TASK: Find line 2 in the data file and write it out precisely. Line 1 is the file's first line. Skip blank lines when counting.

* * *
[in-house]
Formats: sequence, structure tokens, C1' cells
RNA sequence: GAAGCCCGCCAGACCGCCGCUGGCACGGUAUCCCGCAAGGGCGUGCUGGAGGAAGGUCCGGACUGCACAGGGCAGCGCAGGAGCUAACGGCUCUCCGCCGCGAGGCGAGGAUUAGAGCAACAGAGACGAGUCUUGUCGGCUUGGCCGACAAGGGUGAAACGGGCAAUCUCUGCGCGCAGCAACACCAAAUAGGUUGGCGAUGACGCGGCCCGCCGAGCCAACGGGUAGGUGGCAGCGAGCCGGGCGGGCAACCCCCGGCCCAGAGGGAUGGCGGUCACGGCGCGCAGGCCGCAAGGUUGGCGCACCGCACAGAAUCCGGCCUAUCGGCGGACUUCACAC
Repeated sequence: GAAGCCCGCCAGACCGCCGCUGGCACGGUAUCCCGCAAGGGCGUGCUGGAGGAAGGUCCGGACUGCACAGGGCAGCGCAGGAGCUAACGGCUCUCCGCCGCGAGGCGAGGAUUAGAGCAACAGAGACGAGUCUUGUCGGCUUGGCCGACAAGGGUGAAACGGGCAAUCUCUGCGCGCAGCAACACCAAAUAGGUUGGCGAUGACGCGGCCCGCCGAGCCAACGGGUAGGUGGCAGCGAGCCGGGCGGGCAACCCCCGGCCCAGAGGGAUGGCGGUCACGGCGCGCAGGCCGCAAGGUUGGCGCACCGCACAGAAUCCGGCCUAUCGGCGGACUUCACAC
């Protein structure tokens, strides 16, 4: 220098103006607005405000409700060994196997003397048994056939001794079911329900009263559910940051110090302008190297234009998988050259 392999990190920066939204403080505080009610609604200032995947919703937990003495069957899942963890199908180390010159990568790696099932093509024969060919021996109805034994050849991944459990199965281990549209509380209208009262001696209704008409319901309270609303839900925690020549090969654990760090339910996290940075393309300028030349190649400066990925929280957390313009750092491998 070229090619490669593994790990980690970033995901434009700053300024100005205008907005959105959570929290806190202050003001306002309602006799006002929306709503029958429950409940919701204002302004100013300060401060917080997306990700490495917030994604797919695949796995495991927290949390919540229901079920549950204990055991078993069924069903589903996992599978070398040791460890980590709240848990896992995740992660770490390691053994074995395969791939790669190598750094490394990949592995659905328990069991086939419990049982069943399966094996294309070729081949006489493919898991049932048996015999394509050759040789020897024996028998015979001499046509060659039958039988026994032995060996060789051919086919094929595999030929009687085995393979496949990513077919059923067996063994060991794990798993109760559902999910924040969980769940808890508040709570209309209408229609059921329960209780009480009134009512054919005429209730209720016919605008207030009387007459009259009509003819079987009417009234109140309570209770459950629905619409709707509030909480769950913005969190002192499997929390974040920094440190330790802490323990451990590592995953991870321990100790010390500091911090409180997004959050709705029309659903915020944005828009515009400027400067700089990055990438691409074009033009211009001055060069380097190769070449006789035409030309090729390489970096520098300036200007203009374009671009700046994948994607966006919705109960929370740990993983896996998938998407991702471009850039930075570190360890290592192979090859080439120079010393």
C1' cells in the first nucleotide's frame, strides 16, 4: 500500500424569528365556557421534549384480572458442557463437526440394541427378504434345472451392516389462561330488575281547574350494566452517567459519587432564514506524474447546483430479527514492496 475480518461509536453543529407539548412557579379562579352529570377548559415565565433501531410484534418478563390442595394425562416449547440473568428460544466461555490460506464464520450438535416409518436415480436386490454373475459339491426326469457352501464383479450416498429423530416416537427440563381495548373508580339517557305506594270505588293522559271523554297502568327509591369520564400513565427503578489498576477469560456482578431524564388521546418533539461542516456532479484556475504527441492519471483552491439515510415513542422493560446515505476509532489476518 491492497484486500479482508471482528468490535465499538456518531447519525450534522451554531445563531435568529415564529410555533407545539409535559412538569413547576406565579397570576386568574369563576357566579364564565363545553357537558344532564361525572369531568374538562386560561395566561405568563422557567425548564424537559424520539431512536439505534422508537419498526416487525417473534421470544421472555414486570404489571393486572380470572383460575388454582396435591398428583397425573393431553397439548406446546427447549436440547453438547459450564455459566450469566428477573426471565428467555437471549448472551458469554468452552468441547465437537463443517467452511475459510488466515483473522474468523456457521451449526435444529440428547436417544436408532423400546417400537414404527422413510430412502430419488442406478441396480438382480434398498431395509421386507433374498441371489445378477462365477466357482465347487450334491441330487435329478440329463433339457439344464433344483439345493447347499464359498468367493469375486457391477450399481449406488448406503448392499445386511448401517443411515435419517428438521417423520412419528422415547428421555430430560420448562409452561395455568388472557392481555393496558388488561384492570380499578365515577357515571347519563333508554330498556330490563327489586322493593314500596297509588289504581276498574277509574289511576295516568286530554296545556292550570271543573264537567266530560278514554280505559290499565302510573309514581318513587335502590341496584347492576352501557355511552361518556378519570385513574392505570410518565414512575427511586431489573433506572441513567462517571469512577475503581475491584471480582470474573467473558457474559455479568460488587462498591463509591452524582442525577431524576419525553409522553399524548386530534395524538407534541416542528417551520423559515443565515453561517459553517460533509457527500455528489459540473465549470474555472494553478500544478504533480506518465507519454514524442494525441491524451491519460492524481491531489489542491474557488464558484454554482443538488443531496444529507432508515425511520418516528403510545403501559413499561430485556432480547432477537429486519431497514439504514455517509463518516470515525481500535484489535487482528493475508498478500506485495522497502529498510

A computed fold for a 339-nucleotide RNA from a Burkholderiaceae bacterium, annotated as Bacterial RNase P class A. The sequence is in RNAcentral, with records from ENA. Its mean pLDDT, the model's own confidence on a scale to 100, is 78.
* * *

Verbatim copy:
Formats: sequence, structure tokens, C1' cells